Schools gauge drunken driving

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Middle and high school students may be a little too smart for their own good.

Some Hayden students had a hard time taking serious a mock rescue of students involved in a drunken-driving accident Monday.

Getting students to think about the human cost of illegal drug and alcohol use is the aim of activities planned at Hayden schools throughout the week. Red Ribbon Week is a national drug awareness campaign established 20 years ago in memory of Enrique "Kiki" Camarena. Camarena was a Drug Enforcement Administration agent who was kidnapped, tortured and murdered by drug traffickers in Mexico. Not enough people understand the tragic roots that spurred the very positive prevention campaign, said teacher Tina Frentress, co-chair of the Red Ribbon Committee at Hayden Valley Elementary School. "There's just been kind of a delusion about what it is," she said. Each day, there will be a mini-theme relating to drug and alcohol awareness at the school. Hayden Police Officer Gordon Booco will tell Camarena's story to the students, and Hayden High School students will lead children in crafts and other activities. The students will have a door-decorating contest that will be judged by representatives of Mountain Valley Bank. The business will provide a pizza party to the winning class. Ideally, Red Ribbon Week is a communitywide project, Frentress said. Activities at Hayden Middle School also will focus on how bad decisions can result in tragedy. The Grim Reaper will be visiting classrooms and taking away volunteers, who later will return with white-painted faces -- representing that someone dies every 15 minutes in drunk-driving accidents, dean of students Gina Zabel said. This year, the Grand Futures Prevention Coalition chose the middle school as the focus school for Red Ribbon Week. The organization gave the school $1,000 to spend on related activities. Those funds helped pay for Jeff Yalden, a guest speaker and youth life coach, who spoke to students earlier this month. -- Hayden Valley Press

The Hayden Police Depart-ment, Colorado State Patrol and West Routt Fire Department participated in the staged car wreck as part of Red Ribbon Week, a national illegal drug awareness campaign.

Some school districts and communities also use the campaign to emphasize the dangers of alcohol use.

Several Hayden High School students volunteered to act as victims in the crash, staged in a beater car donated to the senior class for homecoming. Students gathered in the parking lot as sirens blared and several fire trucks arrived at the scene.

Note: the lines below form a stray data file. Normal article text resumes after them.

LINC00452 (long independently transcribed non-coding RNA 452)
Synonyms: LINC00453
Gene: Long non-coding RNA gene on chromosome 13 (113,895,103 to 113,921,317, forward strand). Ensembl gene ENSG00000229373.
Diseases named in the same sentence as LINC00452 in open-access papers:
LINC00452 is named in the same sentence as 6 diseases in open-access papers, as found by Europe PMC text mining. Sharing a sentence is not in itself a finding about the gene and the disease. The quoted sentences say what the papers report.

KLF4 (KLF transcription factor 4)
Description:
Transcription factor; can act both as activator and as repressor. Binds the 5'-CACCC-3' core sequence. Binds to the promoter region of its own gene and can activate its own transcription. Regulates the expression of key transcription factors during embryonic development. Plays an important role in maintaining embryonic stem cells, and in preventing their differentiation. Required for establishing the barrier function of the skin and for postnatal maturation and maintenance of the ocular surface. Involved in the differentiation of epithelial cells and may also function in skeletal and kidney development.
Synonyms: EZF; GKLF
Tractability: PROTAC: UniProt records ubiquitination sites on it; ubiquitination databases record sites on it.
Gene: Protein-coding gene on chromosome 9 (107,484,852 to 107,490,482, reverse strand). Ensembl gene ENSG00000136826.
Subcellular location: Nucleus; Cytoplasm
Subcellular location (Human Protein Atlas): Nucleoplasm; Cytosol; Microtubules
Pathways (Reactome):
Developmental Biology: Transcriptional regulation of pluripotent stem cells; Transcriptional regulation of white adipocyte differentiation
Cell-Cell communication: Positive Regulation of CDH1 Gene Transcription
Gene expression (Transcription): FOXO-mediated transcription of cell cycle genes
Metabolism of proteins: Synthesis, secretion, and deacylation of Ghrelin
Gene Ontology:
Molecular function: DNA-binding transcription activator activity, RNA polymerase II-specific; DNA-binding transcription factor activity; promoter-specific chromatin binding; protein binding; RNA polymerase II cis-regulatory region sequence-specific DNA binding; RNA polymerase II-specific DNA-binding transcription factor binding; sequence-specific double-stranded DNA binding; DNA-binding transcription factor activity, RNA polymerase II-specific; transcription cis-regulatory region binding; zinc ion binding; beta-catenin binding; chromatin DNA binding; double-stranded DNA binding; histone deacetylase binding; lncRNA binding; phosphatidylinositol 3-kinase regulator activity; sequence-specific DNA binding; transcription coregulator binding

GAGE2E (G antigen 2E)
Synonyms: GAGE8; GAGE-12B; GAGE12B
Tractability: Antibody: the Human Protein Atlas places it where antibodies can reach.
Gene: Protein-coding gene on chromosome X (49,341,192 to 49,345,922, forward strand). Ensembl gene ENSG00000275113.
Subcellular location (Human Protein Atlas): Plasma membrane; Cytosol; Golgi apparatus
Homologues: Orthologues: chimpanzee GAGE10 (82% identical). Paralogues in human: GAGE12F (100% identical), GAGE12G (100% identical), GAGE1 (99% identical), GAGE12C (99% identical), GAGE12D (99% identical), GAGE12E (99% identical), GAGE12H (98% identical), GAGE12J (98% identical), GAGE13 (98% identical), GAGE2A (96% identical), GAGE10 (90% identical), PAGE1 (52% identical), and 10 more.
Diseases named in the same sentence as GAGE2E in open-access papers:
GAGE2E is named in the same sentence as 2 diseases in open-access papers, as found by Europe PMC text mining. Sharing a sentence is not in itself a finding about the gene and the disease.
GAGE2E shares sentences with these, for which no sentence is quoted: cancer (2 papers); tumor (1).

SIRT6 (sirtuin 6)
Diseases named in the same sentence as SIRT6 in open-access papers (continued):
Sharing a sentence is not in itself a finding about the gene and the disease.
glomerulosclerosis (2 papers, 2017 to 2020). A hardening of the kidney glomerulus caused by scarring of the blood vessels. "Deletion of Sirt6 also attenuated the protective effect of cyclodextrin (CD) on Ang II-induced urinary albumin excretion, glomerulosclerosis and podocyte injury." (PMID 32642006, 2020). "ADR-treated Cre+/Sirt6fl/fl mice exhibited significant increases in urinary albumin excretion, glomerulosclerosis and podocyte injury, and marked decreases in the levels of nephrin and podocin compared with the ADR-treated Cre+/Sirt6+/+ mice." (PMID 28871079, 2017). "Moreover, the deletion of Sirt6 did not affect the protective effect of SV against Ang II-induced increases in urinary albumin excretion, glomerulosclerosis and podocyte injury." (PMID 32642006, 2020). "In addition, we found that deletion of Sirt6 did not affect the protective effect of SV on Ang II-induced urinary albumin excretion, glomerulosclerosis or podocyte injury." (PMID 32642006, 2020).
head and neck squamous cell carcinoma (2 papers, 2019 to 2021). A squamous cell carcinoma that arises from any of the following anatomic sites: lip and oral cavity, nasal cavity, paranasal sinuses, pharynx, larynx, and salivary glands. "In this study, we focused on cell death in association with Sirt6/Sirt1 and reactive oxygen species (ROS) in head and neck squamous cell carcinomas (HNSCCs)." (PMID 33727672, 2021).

Several volunteers, spattered with very real looking lacerations and blood, were unconscious in the car.

One student, an apparent fatality, was pulled from the car and covered in a blanket. Rescuers worked for 15 minutes cutting another victim from the back seat.

Meanwhile, a dazed student with a cut on his head stumbled through a roadside test with troopers. Minutes later, he was face down on the pavement and handcuffed.

As dramatic as it was, students knew the scene was not real.

That was the point -- organizers don't want students to ever be in the real situation, counselor Danica Moss said.

"We hope they take away that this is the ultimate consequence," she said.

Some students suspended disbelief long enough to imagine the real tragedy of friends or classmates involved in such an accident.

"They basically are saying it can happen anywhere to anybody," freshman Melissa Geis said.

A horrific accident near Fort Collins on Saturday may have emphasized that reality all too clearly: Three young men, ages 19 and 20, were killed when their car slammed into a stand of cottonwood trees next to a county road, The Fort Collins Coloradoan reported.

The car apparently was traveling 100 mph before the accident, and state patrol investigators think alcohol and/or drugs were involved, according to reports.

Although social drinking among teenagers always has been an issue, students lately are taking it to a more dangerous level by binge drinking, Hayden Police Officer Gordon Booco said.

"It's the way they are doing it that's more of a problem," he said.

Since summer, Booco has seen several situations involving teens so intoxicated that if their parents hadn't come to the scene, he would have called ambulances.

After the staged car wreck, Hayden middle and high schools stressed their message with a three-screen presentation by Mothers Against Drunk Driving.

If the staged accident elicits just a little thought among students, it was effective, freshman Chelsea Cassler said.

"I think if they didn't do it we wouldn't think about it at all," she said.

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